These days COVID-19 is on everyone’s lips, and judging by the Facebook posts I’ve read, apparently so is food. Binge eating while sheltering at home has become such a trend that a term has emerged to describe it: the Quarantine 15.
Together we’re learning together how difficult it is to function in a pandemic. Fitness centers are closed and it’s harder to keep up an exercise routine and blow off steam. There is anxiety over job losses and availability of supplies, and worry if family members or friends come down with symptoms of the virus. Understandably, everyone is stressed over the coronavirus crisis and it makes sense to look for comfort wherever it’s available…and that seems to be the refrigerator.
Boredom from home sheltering is another culprit, leading to “fog eating.” Picture sitting on the sofa, TV remote in one hand and an empty bag of Reese’s Pieces in the other. A victim of fog eating has no recollection of hoovering down all that candy. I could write a book on fog eating.
We’re yearning for normalcy and turning to comfort food simply because it’s there.
Overeating can lead to obesity, heart disease, high blood pressure and diabetes—four of several underlying health conditions that, according to the Centers for Disease Control and Prevention (CDC),1 can cause serious problems for COVID-19 patients.
I have one of those underlying conditions. Fifteen years ago I was diagnosed with type 2 diabetes and I must work every day to control my blood sugar through diet and physical activity. Yes, it’s a pain. Yes, it’s worth it.
Viral infections like COVID-19 can increase inflammation in diabetics and pose a risk for a life-threatening condition where the blood becomes too acidic: ketoacidosis.3 High blood sugar can also damage blood vessels4 and this can compromise lung function. (Everyone knows what COVID-19 can do to lung function).
On the other hand, if diabetes is well managed, the risk for serious illness from COVID-19 is similar to that of the general population, according to the American Diabetes Association.5
The risks to health (and life) from COVID-19 have convinced me to avoid the Quarantine 15 weight gain—there’s just too much at stake. A recent article in the New York Times put a fine point on the impact of excessive weight on COVID-19 patients. Studies in New York hospitals found that young adults with obesity are more likely to be hospitalized, even if they have no other health problems.6 While obese people frequently have other medical problems, excessive weight itself is the most significant risk factor, after older age, for being hospitalized with COVID-19.7
For now, COVID-19 is a menace we’re living with, but some day we will be able to embrace a new normal. Until then, we have the power to help ourselves and the people we live with and love. Here are the four things I practice to avoid the Quarantine 15:
- When placing a food order for delivery or visiting a grocery store (with a mask on, please), avoid the candy, snack and ice cream aisles. Fresh, frozen or canned no-sugar-added fruit is a better choice, and your body will thank you for it. I’ve been working on my weight for the last six months, and while I sometimes miss Hershey’s chocolate bars, fruit has been my salvation. If Cheetos or potato chips are your thing, consider hummus and fresh vegetables. Reduced fat cream cheese with whole grain crackers in moderation are a good choice, too. We reported on 10 healthy lunch and snack ideas here.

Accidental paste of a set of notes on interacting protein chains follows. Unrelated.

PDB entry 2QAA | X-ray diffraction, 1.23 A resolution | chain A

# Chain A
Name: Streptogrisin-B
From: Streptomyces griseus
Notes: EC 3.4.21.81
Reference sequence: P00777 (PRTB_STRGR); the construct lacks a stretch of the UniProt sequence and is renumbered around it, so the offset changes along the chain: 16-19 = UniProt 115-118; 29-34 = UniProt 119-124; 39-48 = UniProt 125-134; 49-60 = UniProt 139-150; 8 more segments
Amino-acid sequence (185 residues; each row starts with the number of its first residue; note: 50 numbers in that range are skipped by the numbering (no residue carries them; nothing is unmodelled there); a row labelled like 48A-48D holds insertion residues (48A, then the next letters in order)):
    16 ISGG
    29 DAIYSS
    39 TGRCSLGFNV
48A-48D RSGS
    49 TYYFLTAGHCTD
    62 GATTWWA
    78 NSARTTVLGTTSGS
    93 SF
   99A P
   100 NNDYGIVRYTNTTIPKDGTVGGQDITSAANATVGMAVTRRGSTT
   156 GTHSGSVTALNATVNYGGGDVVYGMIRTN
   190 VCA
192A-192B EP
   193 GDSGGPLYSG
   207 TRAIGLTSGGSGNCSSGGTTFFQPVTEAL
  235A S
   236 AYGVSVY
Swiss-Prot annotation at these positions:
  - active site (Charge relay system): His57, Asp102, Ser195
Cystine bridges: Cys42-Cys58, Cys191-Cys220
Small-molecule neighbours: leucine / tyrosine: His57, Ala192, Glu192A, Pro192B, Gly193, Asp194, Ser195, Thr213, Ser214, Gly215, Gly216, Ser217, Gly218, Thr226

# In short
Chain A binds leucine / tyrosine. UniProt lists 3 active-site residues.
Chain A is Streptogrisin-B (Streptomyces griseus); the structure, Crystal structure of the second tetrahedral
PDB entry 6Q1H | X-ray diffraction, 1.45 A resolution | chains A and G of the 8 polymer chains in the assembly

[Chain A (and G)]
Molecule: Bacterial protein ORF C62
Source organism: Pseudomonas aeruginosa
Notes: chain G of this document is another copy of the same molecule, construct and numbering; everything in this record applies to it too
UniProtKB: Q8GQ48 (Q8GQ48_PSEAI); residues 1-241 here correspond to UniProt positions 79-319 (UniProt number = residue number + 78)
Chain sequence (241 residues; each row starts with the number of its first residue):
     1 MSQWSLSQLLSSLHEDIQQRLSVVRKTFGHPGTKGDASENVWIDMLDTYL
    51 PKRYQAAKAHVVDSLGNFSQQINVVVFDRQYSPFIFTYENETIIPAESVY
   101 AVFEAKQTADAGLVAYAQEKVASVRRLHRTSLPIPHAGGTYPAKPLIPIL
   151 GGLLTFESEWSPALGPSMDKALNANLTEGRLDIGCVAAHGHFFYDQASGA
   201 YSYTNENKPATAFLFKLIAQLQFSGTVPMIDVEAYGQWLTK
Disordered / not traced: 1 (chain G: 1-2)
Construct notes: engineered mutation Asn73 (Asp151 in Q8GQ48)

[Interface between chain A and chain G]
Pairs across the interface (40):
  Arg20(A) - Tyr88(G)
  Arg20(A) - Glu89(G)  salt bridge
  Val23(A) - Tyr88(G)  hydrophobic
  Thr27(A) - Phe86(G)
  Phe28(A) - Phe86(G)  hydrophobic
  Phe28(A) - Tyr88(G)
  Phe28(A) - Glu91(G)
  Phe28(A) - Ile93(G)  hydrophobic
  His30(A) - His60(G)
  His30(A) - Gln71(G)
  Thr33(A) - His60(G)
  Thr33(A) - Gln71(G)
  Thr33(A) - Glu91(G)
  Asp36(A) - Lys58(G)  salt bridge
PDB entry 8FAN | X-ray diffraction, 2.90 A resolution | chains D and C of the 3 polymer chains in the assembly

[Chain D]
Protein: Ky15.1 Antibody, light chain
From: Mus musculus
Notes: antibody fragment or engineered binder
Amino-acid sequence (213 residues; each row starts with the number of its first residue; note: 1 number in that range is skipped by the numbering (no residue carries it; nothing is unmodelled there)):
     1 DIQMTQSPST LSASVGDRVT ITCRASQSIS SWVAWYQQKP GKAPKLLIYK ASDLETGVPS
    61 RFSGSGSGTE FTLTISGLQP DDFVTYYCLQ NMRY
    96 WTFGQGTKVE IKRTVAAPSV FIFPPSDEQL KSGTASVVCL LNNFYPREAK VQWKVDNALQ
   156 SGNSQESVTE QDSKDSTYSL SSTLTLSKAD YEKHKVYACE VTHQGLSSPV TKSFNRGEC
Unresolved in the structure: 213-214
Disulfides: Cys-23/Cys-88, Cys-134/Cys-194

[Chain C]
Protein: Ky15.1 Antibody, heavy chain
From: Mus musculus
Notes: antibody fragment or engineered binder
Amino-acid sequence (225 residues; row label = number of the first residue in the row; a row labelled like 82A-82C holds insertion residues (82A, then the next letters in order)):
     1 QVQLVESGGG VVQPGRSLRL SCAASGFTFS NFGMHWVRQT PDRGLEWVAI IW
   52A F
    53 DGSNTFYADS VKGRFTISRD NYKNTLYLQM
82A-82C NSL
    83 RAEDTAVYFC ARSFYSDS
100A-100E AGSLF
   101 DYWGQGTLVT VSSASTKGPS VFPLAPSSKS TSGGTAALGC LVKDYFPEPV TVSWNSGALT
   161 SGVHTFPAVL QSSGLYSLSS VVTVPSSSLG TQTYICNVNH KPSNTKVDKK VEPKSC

- Think about portions. I love me some mashed potatoes but when whipping up a batch I measure out a portion that won’t blow my 1,400-a-day calorie budget. I haven’t given up the foods I love—I plan for them. And yes, I eat peanut butter nearly every day.
- Record your food, weight and exercise. There are many apps that will help you achieve accountability and track how well you’re doing.
- If you miss your fitness center, softball league or bowling team, go for a walk. If you can’t go for a walk, do a search on YouTube for yoga or exercise videos. Here’s why:
I live in Florida where I can walk three miles a day, but when it’s raining or too hot, I exercise over my lunch hour to a YouTube group class that provides a great workout. After my living room fitness session, I try to remember to comb my hair before getting on a conference call with my team.
2020 may feel like a bad dream, but the fact is, this too shall pass. Also, we can’t get this time back. Making the most of every day, eating better, exercising and connecting with our loved ones through appropriate social distancing will help us emerge from the other side of this crisis healthier and stronger.
In the meantime, be safe and take care, America. #TogetherApart
1CDC, “Groups at Higher Risk for Severe Illness”
2CDC, “Morbidity and Mortality Weekly Report”
3American Diabetes Association, “DKA (Ketoacidosis) & Ketones”
4Science Daily, “Discovering How Diabetes Leads to Vascular Disease”
5AARP, “How Chronic Conditions Complicate Coronavirus Infections”
6New York Times, “Obesity Linked to Severe Coronavirus Disease, Especially for Younger Patients”
7medRxiv, “Factors Associated With Hospitalization and Critical Illness Among 4,103 Patients with COVID-19 Disease in New York City”